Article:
Hartman: Shortell was ready, just like he said he'd be

  • Article by: SID HARTMAN , Star Tribune
  • Updated: September 15, 2012 - 11:11 PM

Well, the predictions from nearly all of the media were that the Gophers football team's record would all depend on how well MarQueis Gray plays. And if Gray got injured the Gophers would be certain to finish last in the Big Ten. There was nothing but concern Saturday when Gray suffered a high ankle sprain and also a slight knee injury with 4:37 left in the second quarter and the Gophers trailing Western Michigan 10-7.

Fortunately, X-rays showed no fracture, and more will be known Sunday after more examination. However, the odds are strong that Gray won't be physically OK to face Syracuse next Saturday night.

Also fortunate for the Gophers is that No. 2 quarterback Max Shortell had gotten some playing time against New Hampshire last week, when he played most of the fourth quarter and completed five of six passes for 72 yards and one touchdown.

When I spoke with Shortell last week after the New Hampshire win, he said he was happy as a sophomore to be a backup to Gray but was confident he'd be ready if anything happened to Gray.

And was he ever ready. On Saturday, Shortell led three drives that ended with touchdown passes after coming in for Gray. In 12:14 of game time he went 8-for-12 for 168 yards and moved the score from a 10-7 Gophers deficit to a 28-17 Gophers lead.

Yes, Western Michigan had spent the week working on a defense for Gray, and Shortell came in and tore their pass defense apart.

And Shortell was really pleased to be able to hit Drew Goodger, a very close friend, for a touchdown pass. They are both from the Kansas City area.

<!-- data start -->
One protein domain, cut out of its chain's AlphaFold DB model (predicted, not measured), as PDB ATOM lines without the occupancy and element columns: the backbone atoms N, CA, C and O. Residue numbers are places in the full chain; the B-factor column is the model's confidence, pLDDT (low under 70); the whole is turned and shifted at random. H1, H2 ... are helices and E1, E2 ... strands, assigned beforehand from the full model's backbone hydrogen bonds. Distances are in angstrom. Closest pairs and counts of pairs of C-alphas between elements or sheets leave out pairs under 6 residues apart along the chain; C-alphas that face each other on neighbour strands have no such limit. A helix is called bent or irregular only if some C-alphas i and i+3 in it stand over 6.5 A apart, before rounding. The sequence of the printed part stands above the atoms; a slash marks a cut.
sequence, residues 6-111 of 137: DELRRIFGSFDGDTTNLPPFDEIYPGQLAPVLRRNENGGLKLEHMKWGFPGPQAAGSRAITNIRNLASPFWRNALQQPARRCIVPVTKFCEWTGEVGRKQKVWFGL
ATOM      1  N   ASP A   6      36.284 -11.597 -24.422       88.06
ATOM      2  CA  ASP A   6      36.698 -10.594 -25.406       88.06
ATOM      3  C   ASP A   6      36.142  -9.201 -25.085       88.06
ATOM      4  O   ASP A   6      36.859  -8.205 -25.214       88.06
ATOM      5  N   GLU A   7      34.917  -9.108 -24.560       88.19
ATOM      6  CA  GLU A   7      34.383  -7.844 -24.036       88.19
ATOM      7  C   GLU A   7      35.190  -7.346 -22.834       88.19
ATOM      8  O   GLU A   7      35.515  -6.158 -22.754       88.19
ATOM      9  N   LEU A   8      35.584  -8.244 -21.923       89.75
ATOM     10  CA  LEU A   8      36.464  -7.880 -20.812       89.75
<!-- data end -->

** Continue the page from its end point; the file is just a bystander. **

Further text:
"Drew, I always played against him in baseball when I was younger and we've been really good buddies since then," Shortell said. "Ever since I knew he committed to Minnesota we've been in contact. We're really good buddies, and it was nice to hook up for a touchdown finally."

And yes Shortell was modest about his success, saying Gray would have had the chance to do the same thing.

"We had some things dialed up. MarQueis would have had a chance to do those, but I got in and got a chance to do some of those plays that we had in our back pocket," he said.

Shortell, who was ranked by Rivals.com as the No. 22 quarterback in the 2011 class when Tim Brewster signed him out of Bishop Miege High School, went 26-for-54 with 309 yards passing, two touchdowns and two interceptions in eight games for the Gophers last season.

In his senior season in high school he completed 53 percent of his passes for 2,643 yards and 21 touchdowns with just seven interceptions. And as a junior he led Bishop Miege to a Kansas state championship.

High on Luck

Vikings running back Toby Gerhart played two years at Stanford when Colts quarterback Andrew Luck, the No. 1 overall draft choice who will face the Vikings on Sunday, was starting there.

"He's a heck of a player, and I think that is why everybody projected him No. 1 in the draft," Gerhart said.

Can Luck do a good job as a rookie starting quarterback in the NFL? "I think he can," Gerhart said. "He's smart enough, he has the physical tools to do it. Of course there's going to bumps along the way, but I think he can get it done."